Techniques for Potty Training

From parenting experts to advice from your parents and fellow mom friends, everyone shares an opinion about when and how to potty train a child. Potty training can be a challenge, even for the most seasoned parent, but with an arsenal of time-tested techniques, a few deep breaths and a heaping dose of patience, you can say “goodbye” to diapers and “hello” to a potty-trained toddler.

Make Sure Your Child is Ready

The time frame for potty training a child isn’t one size fits all. Some children begin to show signs of readiness faster than others, so it’s up to you to look out for clues that your child is ready. Baby Center, an online parenting resource, suggests ensuring that your toddler can walk and run without frequent falling, has a “dry” diaper for at least more than three hours, knows how to pull her pants up and down, understands and follows directions, and gives you physical or verbal signs when she needs to use the bathroom.

Use Baby Signs

Many moms teach their babies sign language as a way to communicate with them before they can speak. Linda Acredolo, Ph.D., a parenting adviser credited with developing sign language for babies, says that signing is also effective for parents who are trying to potty train their toddlers. Parents, an online resource for moms and dads, suggests gradually teaching your child the sign for the potty. Do the sign for “potty” by making a fist, placing your thumb in between your pointer and middle fingers, and then shake your fist

Set An Example

While using the bathroom is generally considered a private time, when you’re potty training, invite your child in while you use the bathroom. Children learn by example, so you can use your potty breaks to teach your child what he’s expected to do in the bathroom. Put your child’s potty in the bathroom, and you may notice him mimic your behavior when he follows you inside. Ask Dr. Sears, a parenting website, notes that girls do better with their mothers and boys do better with their fathers, although they can learn with either parent.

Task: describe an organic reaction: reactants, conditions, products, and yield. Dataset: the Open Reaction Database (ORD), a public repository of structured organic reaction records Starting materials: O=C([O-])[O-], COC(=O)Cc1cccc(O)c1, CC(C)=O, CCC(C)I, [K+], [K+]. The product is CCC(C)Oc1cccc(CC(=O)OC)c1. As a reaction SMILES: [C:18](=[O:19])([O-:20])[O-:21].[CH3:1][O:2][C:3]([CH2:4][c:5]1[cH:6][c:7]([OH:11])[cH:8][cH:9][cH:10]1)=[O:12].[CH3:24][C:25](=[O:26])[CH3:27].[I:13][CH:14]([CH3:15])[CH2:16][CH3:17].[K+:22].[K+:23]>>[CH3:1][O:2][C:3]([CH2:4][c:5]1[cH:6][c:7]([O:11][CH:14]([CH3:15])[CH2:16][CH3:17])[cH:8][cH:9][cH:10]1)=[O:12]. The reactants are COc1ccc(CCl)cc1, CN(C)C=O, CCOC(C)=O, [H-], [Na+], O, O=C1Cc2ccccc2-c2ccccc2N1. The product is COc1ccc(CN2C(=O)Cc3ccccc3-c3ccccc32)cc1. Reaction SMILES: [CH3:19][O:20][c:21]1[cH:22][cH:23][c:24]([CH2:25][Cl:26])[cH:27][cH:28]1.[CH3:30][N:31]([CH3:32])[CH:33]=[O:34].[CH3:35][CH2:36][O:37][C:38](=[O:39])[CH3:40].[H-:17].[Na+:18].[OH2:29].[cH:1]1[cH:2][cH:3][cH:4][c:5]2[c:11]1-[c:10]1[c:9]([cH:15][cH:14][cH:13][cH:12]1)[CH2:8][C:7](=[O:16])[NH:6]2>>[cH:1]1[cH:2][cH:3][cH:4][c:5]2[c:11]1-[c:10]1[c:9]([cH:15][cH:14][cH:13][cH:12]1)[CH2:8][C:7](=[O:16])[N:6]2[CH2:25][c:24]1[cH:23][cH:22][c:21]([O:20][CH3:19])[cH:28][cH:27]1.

Look for Clues

A huge part of proper potty training is discovering your child’s “gotta go” signs. They can range from finding a place to hide, giving you a verbal warning, such as “pee pee,” or you may notice your child squatting. Once your child gives you hints he needs to go, you can direct her to the potty by saying, “Go potty,” “Go pee,” “Go poop,” or whatever phrases you plan to use to encourage bathroom time.

Make a Chart

Create a potty chart to map each time your child goes to the bathroom, whether on the potty, or in his diaper. Ask Dr. Sears suggests doing this for a week or two to determine if there are any patterns in the times your child goes to the bathroom. If you notice a pattern, it can help you identify times to put your child on the potty and encourage him to use it.

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